Ed from Riverbend Journal has become something of a fixture around here, for which I am grateful - not only for his comments but his eternal optimism (his job title, granted by myself, as "The Resident Optimist" is certainly not a high paying one but is much appreciated). He is an excellent writer and if you do not already read him, I certainly commend him to your attention.
Thus it was with a growing sense of sadness that I read his most recent post, Trying To Make Sense. He relates that a young woman, a cousin who had visited him and his family last year (I recall the visit as he wrote of it) had gone missing and then was found. It was in fact a suicide.
I leave it to Ed to describe their thoughts and situations; their story is not mine to tell. But it does make me reflect a bit on suicide in general.
I know depression in a way many others do not; for me the black clouds that cling to the mind and body are old acquaintances. At one time - in my late teen age years - I was very much depressed, so much so that I professed an interest in "not going on". In my case it was a cry for help, and it did change many things, including the relationship I had with TB the Elder (less so my mother). It cycled through over the next few years as I went back and forth between colleges and relationships, never quite fitting in with where I was at the time.
I know depression. I know the grinding heaviness of day after day without anything ever seeming to get better or improve - and no hope that it will improve at all. I cannot speak for everyone that deals with this as it is not the sort of thing we readily compare notes about; I do know that from what I read, a lack of hope comes across as one of the defining characteristics of those that make the choice. A lack of hope and existence of pain seemingly so endless and consuming that something - anything - seems less of a risk.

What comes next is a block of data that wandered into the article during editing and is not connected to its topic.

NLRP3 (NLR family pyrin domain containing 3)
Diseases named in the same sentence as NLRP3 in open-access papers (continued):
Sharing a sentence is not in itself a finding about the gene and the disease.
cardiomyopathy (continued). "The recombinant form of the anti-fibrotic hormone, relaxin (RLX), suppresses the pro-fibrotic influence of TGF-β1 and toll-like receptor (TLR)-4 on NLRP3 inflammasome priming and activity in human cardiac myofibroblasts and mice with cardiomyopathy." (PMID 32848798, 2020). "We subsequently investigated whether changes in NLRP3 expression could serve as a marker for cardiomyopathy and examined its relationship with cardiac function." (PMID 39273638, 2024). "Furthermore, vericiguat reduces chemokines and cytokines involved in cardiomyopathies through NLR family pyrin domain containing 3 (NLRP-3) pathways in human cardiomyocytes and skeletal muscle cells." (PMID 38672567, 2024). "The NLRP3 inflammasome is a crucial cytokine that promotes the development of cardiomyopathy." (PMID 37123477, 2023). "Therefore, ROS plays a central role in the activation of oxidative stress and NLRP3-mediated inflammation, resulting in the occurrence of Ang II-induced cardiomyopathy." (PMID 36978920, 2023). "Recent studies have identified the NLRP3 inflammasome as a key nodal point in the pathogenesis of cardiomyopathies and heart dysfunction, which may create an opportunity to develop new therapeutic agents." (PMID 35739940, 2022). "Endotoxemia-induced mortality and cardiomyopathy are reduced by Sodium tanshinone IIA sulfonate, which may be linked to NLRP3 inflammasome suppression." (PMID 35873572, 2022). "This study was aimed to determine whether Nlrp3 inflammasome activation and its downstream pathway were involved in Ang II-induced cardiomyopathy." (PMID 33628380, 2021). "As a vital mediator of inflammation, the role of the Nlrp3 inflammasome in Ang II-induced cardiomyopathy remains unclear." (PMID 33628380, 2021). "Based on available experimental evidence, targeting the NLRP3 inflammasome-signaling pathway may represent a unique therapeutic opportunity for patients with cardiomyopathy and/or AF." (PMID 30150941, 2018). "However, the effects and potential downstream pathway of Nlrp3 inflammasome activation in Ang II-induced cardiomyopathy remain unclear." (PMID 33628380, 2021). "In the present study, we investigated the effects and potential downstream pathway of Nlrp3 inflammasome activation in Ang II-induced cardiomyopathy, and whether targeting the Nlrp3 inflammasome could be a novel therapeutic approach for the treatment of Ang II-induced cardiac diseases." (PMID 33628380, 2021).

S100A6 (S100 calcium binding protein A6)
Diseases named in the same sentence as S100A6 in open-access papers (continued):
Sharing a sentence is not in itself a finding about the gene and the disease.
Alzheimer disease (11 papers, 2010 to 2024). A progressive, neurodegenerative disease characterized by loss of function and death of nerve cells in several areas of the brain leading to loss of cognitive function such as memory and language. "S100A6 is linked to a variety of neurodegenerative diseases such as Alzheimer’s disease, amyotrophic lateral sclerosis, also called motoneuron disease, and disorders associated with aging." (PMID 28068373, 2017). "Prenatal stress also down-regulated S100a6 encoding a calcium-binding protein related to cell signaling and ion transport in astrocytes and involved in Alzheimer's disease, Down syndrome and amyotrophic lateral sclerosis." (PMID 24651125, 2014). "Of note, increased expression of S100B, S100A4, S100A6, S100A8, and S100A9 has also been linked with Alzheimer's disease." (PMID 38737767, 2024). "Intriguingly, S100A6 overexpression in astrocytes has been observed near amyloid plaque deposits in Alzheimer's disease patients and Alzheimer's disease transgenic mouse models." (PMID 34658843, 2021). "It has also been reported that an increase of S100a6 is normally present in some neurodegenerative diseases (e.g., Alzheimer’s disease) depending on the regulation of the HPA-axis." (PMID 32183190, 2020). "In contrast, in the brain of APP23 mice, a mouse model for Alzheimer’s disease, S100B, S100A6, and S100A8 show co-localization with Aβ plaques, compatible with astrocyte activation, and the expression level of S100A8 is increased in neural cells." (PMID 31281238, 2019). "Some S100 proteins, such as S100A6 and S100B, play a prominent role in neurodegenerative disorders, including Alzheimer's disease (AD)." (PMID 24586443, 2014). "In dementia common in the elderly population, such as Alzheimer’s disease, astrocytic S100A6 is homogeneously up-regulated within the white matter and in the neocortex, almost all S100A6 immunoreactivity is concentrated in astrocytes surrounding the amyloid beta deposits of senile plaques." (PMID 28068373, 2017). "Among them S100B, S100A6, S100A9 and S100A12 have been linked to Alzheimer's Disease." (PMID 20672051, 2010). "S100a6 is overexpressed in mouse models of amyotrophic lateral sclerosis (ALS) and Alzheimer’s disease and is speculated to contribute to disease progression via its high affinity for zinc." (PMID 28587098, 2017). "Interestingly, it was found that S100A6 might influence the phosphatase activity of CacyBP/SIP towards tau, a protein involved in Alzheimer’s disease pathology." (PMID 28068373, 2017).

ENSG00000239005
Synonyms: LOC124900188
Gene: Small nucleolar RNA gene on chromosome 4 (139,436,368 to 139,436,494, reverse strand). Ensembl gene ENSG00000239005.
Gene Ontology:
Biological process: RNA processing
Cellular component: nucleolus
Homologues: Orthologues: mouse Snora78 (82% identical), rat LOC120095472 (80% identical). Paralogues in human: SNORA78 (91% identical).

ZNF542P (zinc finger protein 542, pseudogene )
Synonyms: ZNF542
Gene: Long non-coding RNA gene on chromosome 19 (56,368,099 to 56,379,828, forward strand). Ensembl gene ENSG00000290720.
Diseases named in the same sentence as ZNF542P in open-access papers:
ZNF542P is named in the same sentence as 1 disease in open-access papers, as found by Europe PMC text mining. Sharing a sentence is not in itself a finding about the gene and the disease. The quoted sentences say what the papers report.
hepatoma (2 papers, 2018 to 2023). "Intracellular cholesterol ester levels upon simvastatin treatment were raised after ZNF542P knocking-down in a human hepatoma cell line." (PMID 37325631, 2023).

Ed says it far more eloquently than I: "Her last stop had been at a 7/11 where she purchased something before driving to some pay for parking lot somewhere and ending her life. I would be at that 7/11 waiting for her if I could, just to let her know it will get better."
Although I suspect that the bulk of my readers are not in the younger set, I would remiss in saying that my e-mail address is over there on the right. I check it at least once a day. And I bet if something was posted in the comments here, there would be more than an outpouring of support - I know my audience that well, at least.
National Suicide Prevention Hotline